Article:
From Chief to Thief: A Dumb Case of Petty Thuggery and a Madman’s Quest for Relevance – Jones vs. Donkey (Duncan)

duncan{By: Rinny V. Jackson –} – I usually wake up sometimes at odd hours to do some reading, and the places I most frequent are Frontpageafrica, Allafrica or other Africa news related pages. While the controversy surrounding another political strong man is of note, I was shock to come across a trending narrative starring Crayton Duncan and Dr. Mills Jones, just that in this case the chief (Dr. Jones) was now portrayed as the scoundrel while the lapdog and better yet the “bag boy” was pushing to be seen as a victim and hero of the story. Immediately, the story heading betrayed the contents of the fallout and the ultimate infidelity and unprecedented over-ambition, greed, quest for political and social relevance by a man (Duncan) once respected by a man (Dr. Jones) who had no reason to respect him or even bring him in his inner circles. Half way through the piece, I was hurt and felt a punch in the stomach trying to draw parallel between the case of Judas and Jesus on one hand and Duncan and Dr. Jones on the other.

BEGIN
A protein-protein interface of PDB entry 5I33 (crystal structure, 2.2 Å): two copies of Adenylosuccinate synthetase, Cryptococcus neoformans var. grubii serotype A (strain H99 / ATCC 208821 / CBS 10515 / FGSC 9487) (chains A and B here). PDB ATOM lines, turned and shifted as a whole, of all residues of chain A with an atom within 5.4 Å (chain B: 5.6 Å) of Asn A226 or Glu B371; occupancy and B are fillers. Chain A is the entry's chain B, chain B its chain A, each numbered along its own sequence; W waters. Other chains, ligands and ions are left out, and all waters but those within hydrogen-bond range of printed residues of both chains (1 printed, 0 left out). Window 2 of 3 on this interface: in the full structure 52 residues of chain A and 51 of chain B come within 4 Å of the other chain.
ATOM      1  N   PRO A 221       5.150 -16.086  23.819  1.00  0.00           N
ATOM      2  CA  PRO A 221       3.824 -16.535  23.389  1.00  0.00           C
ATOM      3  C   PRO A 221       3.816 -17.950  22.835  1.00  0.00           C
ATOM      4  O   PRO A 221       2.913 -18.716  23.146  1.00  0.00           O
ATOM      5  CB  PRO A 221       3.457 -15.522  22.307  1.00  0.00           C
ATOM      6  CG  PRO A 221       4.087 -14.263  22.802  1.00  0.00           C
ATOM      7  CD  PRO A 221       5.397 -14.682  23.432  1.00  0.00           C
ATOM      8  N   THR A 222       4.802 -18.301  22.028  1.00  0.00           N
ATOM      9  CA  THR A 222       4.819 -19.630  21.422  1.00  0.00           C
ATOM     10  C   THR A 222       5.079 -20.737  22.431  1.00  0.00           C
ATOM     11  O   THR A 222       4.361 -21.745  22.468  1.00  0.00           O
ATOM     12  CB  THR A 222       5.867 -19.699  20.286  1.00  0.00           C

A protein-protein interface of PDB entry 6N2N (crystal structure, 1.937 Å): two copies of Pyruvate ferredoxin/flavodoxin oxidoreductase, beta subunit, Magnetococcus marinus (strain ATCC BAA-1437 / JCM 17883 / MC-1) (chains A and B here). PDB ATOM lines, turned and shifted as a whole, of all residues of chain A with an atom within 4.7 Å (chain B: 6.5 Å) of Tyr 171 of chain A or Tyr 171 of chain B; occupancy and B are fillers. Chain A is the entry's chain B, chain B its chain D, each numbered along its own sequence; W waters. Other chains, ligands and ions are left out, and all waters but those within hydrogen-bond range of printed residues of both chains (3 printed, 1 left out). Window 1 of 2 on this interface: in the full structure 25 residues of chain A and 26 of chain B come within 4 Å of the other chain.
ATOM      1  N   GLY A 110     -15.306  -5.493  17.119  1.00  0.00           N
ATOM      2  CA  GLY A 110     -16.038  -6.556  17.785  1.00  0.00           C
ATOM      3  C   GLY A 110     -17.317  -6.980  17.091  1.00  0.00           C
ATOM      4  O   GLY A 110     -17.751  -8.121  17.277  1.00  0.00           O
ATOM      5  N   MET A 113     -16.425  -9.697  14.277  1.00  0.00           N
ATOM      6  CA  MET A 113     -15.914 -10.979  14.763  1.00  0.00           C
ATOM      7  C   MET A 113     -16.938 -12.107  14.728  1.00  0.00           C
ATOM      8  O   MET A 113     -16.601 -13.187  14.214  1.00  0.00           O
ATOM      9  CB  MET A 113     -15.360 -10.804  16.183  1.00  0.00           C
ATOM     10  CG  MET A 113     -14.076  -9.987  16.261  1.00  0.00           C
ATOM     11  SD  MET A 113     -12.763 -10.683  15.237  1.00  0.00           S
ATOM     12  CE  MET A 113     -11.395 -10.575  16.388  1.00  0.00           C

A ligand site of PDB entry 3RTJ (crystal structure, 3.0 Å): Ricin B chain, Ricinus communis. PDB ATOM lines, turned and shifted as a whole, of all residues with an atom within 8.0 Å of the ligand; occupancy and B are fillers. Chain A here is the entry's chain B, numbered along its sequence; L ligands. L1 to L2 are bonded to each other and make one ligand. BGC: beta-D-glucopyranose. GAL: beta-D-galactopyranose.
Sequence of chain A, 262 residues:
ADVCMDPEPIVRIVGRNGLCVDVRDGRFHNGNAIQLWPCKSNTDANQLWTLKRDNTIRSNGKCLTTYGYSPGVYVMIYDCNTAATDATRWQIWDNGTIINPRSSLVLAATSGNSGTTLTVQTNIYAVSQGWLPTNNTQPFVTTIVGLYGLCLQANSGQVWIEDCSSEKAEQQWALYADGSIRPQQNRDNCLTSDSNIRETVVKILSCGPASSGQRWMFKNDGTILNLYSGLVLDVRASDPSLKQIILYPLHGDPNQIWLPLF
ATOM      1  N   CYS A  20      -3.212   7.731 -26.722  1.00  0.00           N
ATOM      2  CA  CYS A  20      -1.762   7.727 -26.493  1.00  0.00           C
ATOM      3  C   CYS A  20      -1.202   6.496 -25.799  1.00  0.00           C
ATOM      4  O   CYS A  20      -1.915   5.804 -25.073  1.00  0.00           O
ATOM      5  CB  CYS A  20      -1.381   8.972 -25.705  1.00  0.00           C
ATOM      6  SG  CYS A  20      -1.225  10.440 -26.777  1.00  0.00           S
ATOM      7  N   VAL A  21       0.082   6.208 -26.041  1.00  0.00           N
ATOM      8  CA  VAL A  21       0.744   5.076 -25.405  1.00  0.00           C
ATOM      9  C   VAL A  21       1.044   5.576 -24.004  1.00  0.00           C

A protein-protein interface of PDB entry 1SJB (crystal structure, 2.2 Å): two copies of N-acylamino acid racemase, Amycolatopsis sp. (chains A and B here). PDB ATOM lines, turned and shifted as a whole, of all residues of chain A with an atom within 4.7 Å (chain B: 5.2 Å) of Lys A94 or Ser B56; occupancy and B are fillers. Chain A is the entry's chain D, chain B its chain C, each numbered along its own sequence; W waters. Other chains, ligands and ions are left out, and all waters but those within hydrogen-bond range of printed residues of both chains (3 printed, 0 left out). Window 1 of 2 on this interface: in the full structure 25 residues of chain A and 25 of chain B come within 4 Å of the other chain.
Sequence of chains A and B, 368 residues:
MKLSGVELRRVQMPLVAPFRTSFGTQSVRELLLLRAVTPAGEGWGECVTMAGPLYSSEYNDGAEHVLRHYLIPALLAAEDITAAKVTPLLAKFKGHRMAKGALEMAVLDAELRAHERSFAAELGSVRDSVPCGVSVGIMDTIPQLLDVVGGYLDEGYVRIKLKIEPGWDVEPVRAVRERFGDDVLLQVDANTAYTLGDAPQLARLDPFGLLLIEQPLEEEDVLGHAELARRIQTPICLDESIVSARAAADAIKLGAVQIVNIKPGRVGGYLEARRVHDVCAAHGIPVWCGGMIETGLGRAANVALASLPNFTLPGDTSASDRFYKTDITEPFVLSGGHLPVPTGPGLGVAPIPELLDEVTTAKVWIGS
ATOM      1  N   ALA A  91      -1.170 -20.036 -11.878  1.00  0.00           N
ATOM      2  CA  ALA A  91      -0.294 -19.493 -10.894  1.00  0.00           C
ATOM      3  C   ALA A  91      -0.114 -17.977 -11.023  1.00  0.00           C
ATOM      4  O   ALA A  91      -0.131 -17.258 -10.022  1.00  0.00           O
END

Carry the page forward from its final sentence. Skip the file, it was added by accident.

Before reading down further, the adage that “…when a donkey kicks you and you kick it back, that implies that you are both donkeys (Duncan)” came back to mind. All I could manage to exhale was, “why Duncan?” To paraphrase an insurance company commercial here in the US, “…I say a thing or two because I know a thing or two” about this purported political and economic powerhouse, Duncan.